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Divers participating in the Underwater Music Festival pretend to play musical instruments in the waters off of Big Pine Key, Florida. (Bill Keogh/AFP/Getty Images)
Some of the musicians play instruments inspired by sea life. (Lower Keys Chamber of Commerce)
Nowadays it's not uncommon for participants to don mermaid or shark costumes. (Lower Keys Chamber of Commerce)
Surrounded by yellowtail snapper fish, a diver pretends to play a french horn. (Bill Keogh/AFP/Getty Images)

This Florida Music Festival Takes Place Completely Underwater

To draw attention to coral reef conservation, divers play ‘bass-oons’ and ‘trombonefish’ at the Underwater Music Festival in Key West

smithsonian.com

Located at a depth of 20 feet below the surface, the rippled sand of the ocean floor off the coast of the Florida Keys might be an unlikely spot to host a music festival, but that hasn’t stopped music enthusiasts from diving underwater to rock out.

For the past 35 years, this stretch of paradise about six miles south of Big Pine Key, one of the islands that make up the archipelago, has hosted the Underwater Music Festival, an event that pairs music with conservation. Equipped with guitars, horns, drums and other musical instruments, divers descend into the depths and play along to a playlist of water-inspired songs (think “Yellow Submarine” and the theme song from “Gilligan’s Island”) that are piped underwater via speakers. Local radio station U.S.-1 Radio 104.1 FM broadcasts the show live for non-divers to enjoy.

Over the years, the event has gone from being a small grassroots effort put together by a few locals, including former disc jockey Bill Becker and dentist Fred Troxel, with the idea that once people see what’s going on beneath the surface, the more likely they would be to protect it, to a two-day festival that draws dozens of scuba divers, snorkelers and boaters to the Keys from around the world. For most of those years, August Powers, a local artist, crafts original musical instruments using non-corrosive tin and copper, which are inspired by sea life and include amusing hybrids such as a “bass-oon” and an “obloe-fish” that’s a cross between an oboe and a blowfish. In years’ past, he has created a “trombonefish” and a “manta-lin.”

“Thirty-five years ago a few Keys locals sat down and wanted to figure out a way to bring awareness to our coral reefs that would preserve them and rebuild them and restore them in any way,” says Dave Turner, executive director of the Lower Keys Chamber of Commerce. “They came up with this idea to play music underwater and invited divers and snorkelers to listen while also enjoying the local sea life.”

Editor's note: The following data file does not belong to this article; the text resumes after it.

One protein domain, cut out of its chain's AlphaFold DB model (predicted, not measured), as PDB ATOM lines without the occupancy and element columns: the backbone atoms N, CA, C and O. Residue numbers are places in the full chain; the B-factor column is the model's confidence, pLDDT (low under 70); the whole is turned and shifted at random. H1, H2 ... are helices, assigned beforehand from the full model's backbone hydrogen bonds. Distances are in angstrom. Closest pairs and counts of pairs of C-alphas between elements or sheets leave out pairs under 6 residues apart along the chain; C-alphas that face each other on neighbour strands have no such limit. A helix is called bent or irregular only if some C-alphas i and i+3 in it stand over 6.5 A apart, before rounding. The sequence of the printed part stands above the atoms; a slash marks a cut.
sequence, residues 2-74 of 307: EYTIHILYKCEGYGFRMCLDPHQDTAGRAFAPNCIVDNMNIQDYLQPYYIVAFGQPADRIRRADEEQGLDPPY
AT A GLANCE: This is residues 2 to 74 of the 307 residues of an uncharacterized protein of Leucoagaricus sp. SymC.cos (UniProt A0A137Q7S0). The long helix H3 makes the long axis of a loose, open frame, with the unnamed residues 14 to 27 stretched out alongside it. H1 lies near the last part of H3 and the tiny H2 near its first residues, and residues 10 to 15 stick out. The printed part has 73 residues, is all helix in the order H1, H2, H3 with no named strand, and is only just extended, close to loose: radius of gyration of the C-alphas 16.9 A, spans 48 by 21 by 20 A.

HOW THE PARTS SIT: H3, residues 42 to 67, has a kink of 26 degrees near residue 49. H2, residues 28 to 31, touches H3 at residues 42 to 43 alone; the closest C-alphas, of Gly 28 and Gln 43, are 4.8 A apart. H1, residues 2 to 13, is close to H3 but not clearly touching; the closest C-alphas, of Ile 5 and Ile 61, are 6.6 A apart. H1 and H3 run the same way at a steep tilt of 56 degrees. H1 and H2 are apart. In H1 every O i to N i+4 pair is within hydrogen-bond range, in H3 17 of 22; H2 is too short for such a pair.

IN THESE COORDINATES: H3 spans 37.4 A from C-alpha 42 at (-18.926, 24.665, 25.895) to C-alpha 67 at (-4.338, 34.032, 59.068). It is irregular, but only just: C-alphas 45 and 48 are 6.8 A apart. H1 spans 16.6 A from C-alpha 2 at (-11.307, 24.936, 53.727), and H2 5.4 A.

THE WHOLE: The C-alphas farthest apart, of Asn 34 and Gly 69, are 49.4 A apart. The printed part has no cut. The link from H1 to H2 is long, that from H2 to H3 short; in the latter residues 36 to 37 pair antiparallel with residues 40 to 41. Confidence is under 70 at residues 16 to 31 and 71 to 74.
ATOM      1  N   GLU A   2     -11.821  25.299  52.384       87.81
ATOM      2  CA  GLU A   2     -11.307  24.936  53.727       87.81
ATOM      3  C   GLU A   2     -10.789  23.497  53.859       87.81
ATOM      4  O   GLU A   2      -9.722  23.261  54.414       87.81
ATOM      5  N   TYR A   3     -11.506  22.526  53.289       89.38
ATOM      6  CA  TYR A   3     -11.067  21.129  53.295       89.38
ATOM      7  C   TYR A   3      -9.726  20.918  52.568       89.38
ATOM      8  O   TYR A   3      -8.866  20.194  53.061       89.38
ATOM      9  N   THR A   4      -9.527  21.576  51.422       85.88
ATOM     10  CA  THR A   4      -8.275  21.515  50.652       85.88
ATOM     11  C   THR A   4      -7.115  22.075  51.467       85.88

Underwater music festival 3-edit.jpg
A woman blows air bubbles out of a facsimile of a horn, while a man swims behind her strumming a guitar. (Bill Keogh/AFP/Getty Images)

Nowadays it’s not uncommon for divers to don shark or fish costumes before descending into the deep, but all fun aside, the festival’s focus remains the same: to protect the local coral reefs and delicate marine environment that make up the Looe Key Sanctuary Preservation Area. According to the Florida Department of Environmental Protection, “Florida is the only state in the continental United States with extensive shallow coral reef formations near its coasts.” Because coral reefs provide an important ecosystem for sea life, it’s important that they remain protected, especially as many reefs around the world continue to be threatened.

“The preservation of the reef is our main purpose,” Turner says. “[To avoid any further damage], the festival takes place in a nearby sandy area so that the musicians don’t disturb the coral when they’re performing.”

Underwater music festival 4.jpg
The free Underwater Music Festival takes place from 10 a.m. to 2 p.m. this Saturday, July 13. (Lower Keys Chamber of Commerce)

Although holding a music festival underwater may seem a bit out there, Turner is quick to point out that it actually makes some sense.

“The music is obviously not as clear as when you’re sitting in a room with a stereo, but you can still hear it and understand the lyrics and music," he says. "If you were to go underwater, you would recognize the song and it would sound the same, it just has a little different tone to it. Plus, sound travels faster and farther underwater.”

The free Underwater Music Festival takes place from 10 a.m. to 2 p.m. on Saturday, July 13. The festivities kick off at 6 p.m. on Friday, July 12 with a $15 per person reception at Looe Key Resort’s Tiki Bar, which includes a presentation discussing the importance of the local reef system.

About Jennifer Nalewicki

Jennifer Nalewicki is a Brooklyn-based journalist. Her articles have been published in The New York Times, Scientific American, Popular Mechanics, United Hemispheres and more. You can find more of her work at her website.

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